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Nisan 1, 5774

Seder in Hebrew


Rabbi David Sperling

Question:
Must the hagada be read in hebrew? Or in whatever native language one knows (if they do not know hebrew)?

Answer:
Shalom,
Thank you for your question. Apart from the mitzvah of eating matza, bitter herbs, and drinking the four cups, Seder night is also the night we fulfill the command to tell the story of the Exodus from Egypt. This mitzvah is so important that we go to great lengths to make sure that all he children (and adults) will take part everything from stealing the afikoman to singing together Chad Gadyah. We certainly need to make sure that everyone understands what is being said.
Because of this, the halacha is that one should indeed say the Hagadah in a language that those taking part in the Seder will understand. In fact, the Shulchan Aruch (Orach Haim, 473,6) records "And one should recite [the Hagadah] in a language that the women and children will understand, or [at least] explain to them the ideas. This was the practice of R[abbi] I[saac] from London, who would recite the whole Hagadah in [his local] language, in order that the women and children would understand". (The need to translate especially for women applied in past when women lacked high level Torah education, and often did not understand Hebrew. Today of course there is no difference in this matter between men and women either they know Hebrew or don't).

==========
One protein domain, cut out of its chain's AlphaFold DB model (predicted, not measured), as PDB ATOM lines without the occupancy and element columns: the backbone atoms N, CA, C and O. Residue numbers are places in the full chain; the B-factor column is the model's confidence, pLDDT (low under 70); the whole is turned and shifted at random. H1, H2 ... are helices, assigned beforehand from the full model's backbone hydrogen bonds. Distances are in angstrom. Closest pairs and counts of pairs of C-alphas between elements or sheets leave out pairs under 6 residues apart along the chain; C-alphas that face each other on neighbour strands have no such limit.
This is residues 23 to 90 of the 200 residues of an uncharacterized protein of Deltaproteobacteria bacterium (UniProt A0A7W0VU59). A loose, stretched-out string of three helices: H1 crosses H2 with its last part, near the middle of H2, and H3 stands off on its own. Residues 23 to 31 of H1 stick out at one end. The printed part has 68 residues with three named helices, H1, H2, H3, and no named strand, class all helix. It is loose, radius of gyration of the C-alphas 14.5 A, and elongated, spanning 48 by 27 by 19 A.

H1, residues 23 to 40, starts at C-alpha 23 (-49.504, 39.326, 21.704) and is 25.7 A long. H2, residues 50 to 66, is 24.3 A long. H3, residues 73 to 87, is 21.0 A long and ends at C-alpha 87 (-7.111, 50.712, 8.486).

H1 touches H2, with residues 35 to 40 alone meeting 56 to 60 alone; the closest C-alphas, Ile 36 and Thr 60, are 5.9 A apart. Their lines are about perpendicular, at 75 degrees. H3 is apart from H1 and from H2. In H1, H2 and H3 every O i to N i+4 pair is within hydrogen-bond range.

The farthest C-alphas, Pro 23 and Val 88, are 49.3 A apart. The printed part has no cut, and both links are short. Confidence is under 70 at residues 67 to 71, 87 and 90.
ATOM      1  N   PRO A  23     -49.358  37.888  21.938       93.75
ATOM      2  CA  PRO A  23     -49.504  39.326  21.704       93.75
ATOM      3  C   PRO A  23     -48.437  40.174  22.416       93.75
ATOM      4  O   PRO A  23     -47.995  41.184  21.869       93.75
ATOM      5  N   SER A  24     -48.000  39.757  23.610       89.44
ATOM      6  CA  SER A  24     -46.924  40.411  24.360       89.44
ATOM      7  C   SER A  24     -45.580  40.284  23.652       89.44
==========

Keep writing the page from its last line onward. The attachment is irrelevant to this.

So, in answer to your question, one should certainly make sure that all those around the Seder table either have access to a Hagadah with a translation they can read, or one should translate (or explain) to them what is being said. It is also acceptable to forgo the Hebrew entirely, and just recite from a translation. However, in such a case, it would be better if at least the Blessings were recited in Hebrew (Kiddush, Grace after Meals, the blessings on hand washing, matzah, marror etc). [This is because there is some disagreement as to exactly how to translate these Blessings, and an invalid translation may invalidate the blessing]. But, if needed, then even the blessings may be recited in translation. (I have seen in some translations where they do not use the word "G-d", but rather "Hashem" if the blessing is being recited at the Seder in English one must say "G-d" or "Adonai" and not just say "Hashem").
The most important parts to translate are the sections where Rabbi Gamliel says "He who does not say three things on Passover night does not fulfill their obligation Pesach, Matzah and Marror", and the three paragraphs that follow explaining each of these items. It would correct to also translate the Ten Plagues, and explain them. Beyond these sections it is up to you but, in the words of the Hagadah "the more one tells over of the story of the Exodus, the more praiseworthy it is".
May you be blessed with a wonderful and holy Seder night!


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